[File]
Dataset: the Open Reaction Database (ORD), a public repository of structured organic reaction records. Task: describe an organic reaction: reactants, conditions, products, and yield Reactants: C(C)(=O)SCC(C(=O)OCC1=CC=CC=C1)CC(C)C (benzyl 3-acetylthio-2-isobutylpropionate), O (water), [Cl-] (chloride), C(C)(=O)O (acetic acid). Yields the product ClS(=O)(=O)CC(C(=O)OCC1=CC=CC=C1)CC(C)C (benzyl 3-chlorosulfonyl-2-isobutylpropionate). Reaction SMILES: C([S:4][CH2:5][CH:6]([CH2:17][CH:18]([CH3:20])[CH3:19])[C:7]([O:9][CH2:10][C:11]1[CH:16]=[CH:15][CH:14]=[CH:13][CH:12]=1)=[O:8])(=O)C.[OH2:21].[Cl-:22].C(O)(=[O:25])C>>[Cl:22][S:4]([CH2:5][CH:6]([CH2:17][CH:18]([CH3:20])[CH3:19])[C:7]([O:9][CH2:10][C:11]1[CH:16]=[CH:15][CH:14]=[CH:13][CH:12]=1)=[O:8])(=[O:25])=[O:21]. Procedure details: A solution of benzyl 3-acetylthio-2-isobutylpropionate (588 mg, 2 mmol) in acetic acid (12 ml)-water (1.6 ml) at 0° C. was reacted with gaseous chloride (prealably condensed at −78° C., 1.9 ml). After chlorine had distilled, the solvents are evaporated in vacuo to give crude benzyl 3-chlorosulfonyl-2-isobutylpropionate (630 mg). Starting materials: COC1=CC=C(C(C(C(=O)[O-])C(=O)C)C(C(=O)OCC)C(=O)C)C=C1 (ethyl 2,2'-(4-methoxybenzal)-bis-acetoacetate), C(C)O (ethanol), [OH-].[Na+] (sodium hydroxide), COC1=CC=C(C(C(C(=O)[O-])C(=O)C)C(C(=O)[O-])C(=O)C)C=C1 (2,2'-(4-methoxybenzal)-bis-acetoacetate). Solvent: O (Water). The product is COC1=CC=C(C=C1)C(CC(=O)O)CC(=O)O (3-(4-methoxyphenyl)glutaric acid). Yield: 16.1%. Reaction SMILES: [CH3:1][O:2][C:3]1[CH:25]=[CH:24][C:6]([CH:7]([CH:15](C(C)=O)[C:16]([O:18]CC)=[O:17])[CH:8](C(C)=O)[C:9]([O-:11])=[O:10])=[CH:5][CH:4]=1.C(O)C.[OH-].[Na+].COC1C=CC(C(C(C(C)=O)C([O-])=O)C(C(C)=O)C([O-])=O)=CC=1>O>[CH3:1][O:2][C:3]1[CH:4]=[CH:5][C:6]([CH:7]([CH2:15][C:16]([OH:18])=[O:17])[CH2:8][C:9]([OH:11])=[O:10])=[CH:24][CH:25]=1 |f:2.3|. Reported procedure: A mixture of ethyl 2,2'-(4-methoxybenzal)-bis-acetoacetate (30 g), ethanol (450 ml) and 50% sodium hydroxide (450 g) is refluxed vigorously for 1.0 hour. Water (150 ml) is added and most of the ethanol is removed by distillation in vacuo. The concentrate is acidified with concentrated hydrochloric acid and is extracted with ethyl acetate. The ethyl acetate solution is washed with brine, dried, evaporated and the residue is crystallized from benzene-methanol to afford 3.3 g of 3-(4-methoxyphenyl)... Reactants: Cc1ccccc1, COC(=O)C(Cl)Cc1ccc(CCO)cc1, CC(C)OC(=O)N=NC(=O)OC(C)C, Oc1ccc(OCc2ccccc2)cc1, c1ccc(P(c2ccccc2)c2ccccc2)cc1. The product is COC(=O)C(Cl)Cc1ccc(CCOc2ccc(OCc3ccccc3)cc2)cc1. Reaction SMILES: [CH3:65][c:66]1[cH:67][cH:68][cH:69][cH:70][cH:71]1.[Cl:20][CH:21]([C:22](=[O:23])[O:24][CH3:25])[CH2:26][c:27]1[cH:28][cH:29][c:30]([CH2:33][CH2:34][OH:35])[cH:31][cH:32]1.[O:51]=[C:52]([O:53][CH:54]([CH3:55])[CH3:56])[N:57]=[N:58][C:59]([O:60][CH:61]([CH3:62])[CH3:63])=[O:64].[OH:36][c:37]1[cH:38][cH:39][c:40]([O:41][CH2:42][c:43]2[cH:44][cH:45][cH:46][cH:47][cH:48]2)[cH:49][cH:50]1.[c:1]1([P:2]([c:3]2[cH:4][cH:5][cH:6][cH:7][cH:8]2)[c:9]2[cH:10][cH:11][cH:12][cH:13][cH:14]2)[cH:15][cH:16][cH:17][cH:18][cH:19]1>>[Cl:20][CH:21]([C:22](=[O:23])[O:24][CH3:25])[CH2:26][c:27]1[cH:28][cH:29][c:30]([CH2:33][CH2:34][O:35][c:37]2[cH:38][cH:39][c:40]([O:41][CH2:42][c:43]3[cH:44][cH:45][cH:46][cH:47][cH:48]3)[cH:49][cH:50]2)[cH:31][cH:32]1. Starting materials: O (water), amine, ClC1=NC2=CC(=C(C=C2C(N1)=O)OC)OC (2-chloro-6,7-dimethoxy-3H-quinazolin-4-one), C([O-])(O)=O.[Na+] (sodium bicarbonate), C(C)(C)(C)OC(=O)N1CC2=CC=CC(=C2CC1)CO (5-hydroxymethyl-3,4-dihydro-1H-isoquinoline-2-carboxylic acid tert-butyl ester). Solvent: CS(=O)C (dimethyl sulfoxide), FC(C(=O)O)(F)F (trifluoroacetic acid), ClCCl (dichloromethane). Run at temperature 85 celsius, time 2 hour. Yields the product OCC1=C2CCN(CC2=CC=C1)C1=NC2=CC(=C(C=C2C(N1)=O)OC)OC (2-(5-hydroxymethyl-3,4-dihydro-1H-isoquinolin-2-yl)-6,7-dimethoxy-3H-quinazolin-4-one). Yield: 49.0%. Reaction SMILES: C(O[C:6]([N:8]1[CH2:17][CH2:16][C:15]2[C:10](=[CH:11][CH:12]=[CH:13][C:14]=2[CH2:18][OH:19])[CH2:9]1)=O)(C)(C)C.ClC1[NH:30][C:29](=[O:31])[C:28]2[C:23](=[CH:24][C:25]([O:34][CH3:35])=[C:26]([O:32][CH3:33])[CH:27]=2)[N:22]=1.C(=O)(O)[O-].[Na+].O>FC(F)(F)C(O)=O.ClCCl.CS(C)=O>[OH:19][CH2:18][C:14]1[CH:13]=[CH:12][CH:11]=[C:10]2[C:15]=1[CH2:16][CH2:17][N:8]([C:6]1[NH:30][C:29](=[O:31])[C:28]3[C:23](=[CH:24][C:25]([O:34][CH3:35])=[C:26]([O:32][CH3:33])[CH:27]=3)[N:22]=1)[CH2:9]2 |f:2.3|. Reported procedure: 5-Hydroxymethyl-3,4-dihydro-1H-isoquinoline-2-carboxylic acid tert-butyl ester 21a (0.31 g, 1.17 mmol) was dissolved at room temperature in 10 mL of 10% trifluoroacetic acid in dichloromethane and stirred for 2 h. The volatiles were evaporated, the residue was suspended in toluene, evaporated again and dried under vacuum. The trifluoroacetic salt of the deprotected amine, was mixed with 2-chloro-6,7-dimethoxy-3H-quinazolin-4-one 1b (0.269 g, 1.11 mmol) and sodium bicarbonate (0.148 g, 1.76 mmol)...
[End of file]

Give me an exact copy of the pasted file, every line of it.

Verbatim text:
Dataset: the Open Reaction Database (ORD), a public repository of structured organic reaction records. Task: describe an organic reaction: reactants, conditions, products, and yield Reactants: C(C)(=O)SCC(C(=O)OCC1=CC=CC=C1)CC(C)C (benzyl 3-acetylthio-2-isobutylpropionate), O (water), [Cl-] (chloride), C(C)(=O)O (acetic acid). Yields the product ClS(=O)(=O)CC(C(=O)OCC1=CC=CC=C1)CC(C)C (benzyl 3-chlorosulfonyl-2-isobutylpropionate). Reaction SMILES: C([S:4][CH2:5][CH:6]([CH2:17][CH:18]([CH3:20])[CH3:19])[C:7]([O:9][CH2:10][C:11]1[CH:16]=[CH:15][CH:14]=[CH:13][CH:12]=1)=[O:8])(=O)C.[OH2:21].[Cl-:22].C(O)(=[O:25])C>>[Cl:22][S:4]([CH2:5][CH:6]([CH2:17][CH:18]([CH3:20])[CH3:19])[C:7]([O:9][CH2:10][C:11]1[CH:16]=[CH:15][CH:14]=[CH:13][CH:12]=1)=[O:8])(=[O:25])=[O:21]. Procedure details: A solution of benzyl 3-acetylthio-2-isobutylpropionate (588 mg, 2 mmol) in acetic acid (12 ml)-water (1.6 ml) at 0° C. was reacted with gaseous chloride (prealably condensed at −78° C., 1.9 ml). After chlorine had distilled, the solvents are evaporated in vacuo to give crude benzyl 3-chlorosulfonyl-2-isobutylpropionate (630 mg). Starting materials: COC1=CC=C(C(C(C(=O)[O-])C(=O)C)C(C(=O)OCC)C(=O)C)C=C1 (ethyl 2,2'-(4-methoxybenzal)-bis-acetoacetate), C(C)O (ethanol), [OH-].[Na+] (sodium hydroxide), COC1=CC=C(C(C(C(=O)[O-])C(=O)C)C(C(=O)[O-])C(=O)C)C=C1 (2,2'-(4-methoxybenzal)-bis-acetoacetate). Solvent: O (Water). The product is COC1=CC=C(C=C1)C(CC(=O)O)CC(=O)O (3-(4-methoxyphenyl)glutaric acid). Yield: 16.1%. Reaction SMILES: [CH3:1][O:2][C:3]1[CH:25]=[CH:24][C:6]([CH:7]([CH:15](C(C)=O)[C:16]([O:18]CC)=[O:17])[CH:8](C(C)=O)[C:9]([O-:11])=[O:10])=[CH:5][CH:4]=1.C(O)C.[OH-].[Na+].COC1C=CC(C(C(C(C)=O)C([O-])=O)C(C(C)=O)C([O-])=O)=CC=1>O>[CH3:1][O:2][C:3]1[CH:4]=[CH:5][C:6]([CH:7]([CH2:15][C:16]([OH:18])=[O:17])[CH2:8][C:9]([OH:11])=[O:10])=[CH:24][CH:25]=1 |f:2.3|. Reported procedure: A mixture of ethyl 2,2'-(4-methoxybenzal)-bis-acetoacetate (30 g), ethanol (450 ml) and 50% sodium hydroxide (450 g) is refluxed vigorously for 1.0 hour. Water (150 ml) is added and most of the ethanol is removed by distillation in vacuo. The concentrate is acidified with concentrated hydrochloric acid and is extracted with ethyl acetate. The ethyl acetate solution is washed with brine, dried, evaporated and the residue is crystallized from benzene-methanol to afford 3.3 g of 3-(4-methoxyphenyl)... Reactants: Cc1ccccc1, COC(=O)C(Cl)Cc1ccc(CCO)cc1, CC(C)OC(=O)N=NC(=O)OC(C)C, Oc1ccc(OCc2ccccc2)cc1, c1ccc(P(c2ccccc2)c2ccccc2)cc1. The product is COC(=O)C(Cl)Cc1ccc(CCOc2ccc(OCc3ccccc3)cc2)cc1. Reaction SMILES: [CH3:65][c:66]1[cH:67][cH:68][cH:69][cH:70][cH:71]1.[Cl:20][CH:21]([C:22](=[O:23])[O:24][CH3:25])[CH2:26][c:27]1[cH:28][cH:29][c:30]([CH2:33][CH2:34][OH:35])[cH:31][cH:32]1.[O:51]=[C:52]([O:53][CH:54]([CH3:55])[CH3:56])[N:57]=[N:58][C:59]([O:60][CH:61]([CH3:62])[CH3:63])=[O:64].[OH:36][c:37]1[cH:38][cH:39][c:40]([O:41][CH2:42][c:43]2[cH:44][cH:45][cH:46][cH:47][cH:48]2)[cH:49][cH:50]1.[c:1]1([P:2]([c:3]2[cH:4][cH:5][cH:6][cH:7][cH:8]2)[c:9]2[cH:10][cH:11][cH:12][cH:13][cH:14]2)[cH:15][cH:16][cH:17][cH:18][cH:19]1>>[Cl:20][CH:21]([C:22](=[O:23])[O:24][CH3:25])[CH2:26][c:27]1[cH:28][cH:29][c:30]([CH2:33][CH2:34][O:35][c:37]2[cH:38][cH:39][c:40]([O:41][CH2:42][c:43]3[cH:44][cH:45][cH:46][cH:47][cH:48]3)[cH:49][cH:50]2)[cH:31][cH:32]1. Starting materials: O (water), amine, ClC1=NC2=CC(=C(C=C2C(N1)=O)OC)OC (2-chloro-6,7-dimethoxy-3H-quinazolin-4-one), C([O-])(O)=O.[Na+] (sodium bicarbonate), C(C)(C)(C)OC(=O)N1CC2=CC=CC(=C2CC1)CO (5-hydroxymethyl-3,4-dihydro-1H-isoquinoline-2-carboxylic acid tert-butyl ester). Solvent: CS(=O)C (dimethyl sulfoxide), FC(C(=O)O)(F)F (trifluoroacetic acid), ClCCl (dichloromethane). Run at temperature 85 celsius, time 2 hour. Yields the product OCC1=C2CCN(CC2=CC=C1)C1=NC2=CC(=C(C=C2C(N1)=O)OC)OC (2-(5-hydroxymethyl-3,4-dihydro-1H-isoquinolin-2-yl)-6,7-dimethoxy-3H-quinazolin-4-one). Yield: 49.0%. Reaction SMILES: C(O[C:6]([N:8]1[CH2:17][CH2:16][C:15]2[C:10](=[CH:11][CH:12]=[CH:13][C:14]=2[CH2:18][OH:19])[CH2:9]1)=O)(C)(C)C.ClC1[NH:30][C:29](=[O:31])[C:28]2[C:23](=[CH:24][C:25]([O:34][CH3:35])=[C:26]([O:32][CH3:33])[CH:27]=2)[N:22]=1.C(=O)(O)[O-].[Na+].O>FC(F)(F)C(O)=O.ClCCl.CS(C)=O>[OH:19][CH2:18][C:14]1[CH:13]=[CH:12][CH:11]=[C:10]2[C:15]=1[CH2:16][CH2:17][N:8]([C:6]1[NH:30][C:29](=[O:31])[C:28]3[C:23](=[CH:24][C:25]([O:34][CH3:35])=[C:26]([O:32][CH3:33])[CH:27]=3)[N:22]=1)[CH2:9]2 |f:2.3|. Reported procedure: 5-Hydroxymethyl-3,4-dihydro-1H-isoquinoline-2-carboxylic acid tert-butyl ester 21a (0.31 g, 1.17 mmol) was dissolved at room temperature in 10 mL of 10% trifluoroacetic acid in dichloromethane and stirred for 2 h. The volatiles were evaporated, the residue was suspended in toluene, evaporated again and dried under vacuum. The trifluoroacetic salt of the deprotected amine, was mixed with 2-chloro-6,7-dimethoxy-3H-quinazolin-4-one 1b (0.269 g, 1.11 mmol) and sodium bicarbonate (0.148 g, 1.76 mmol)...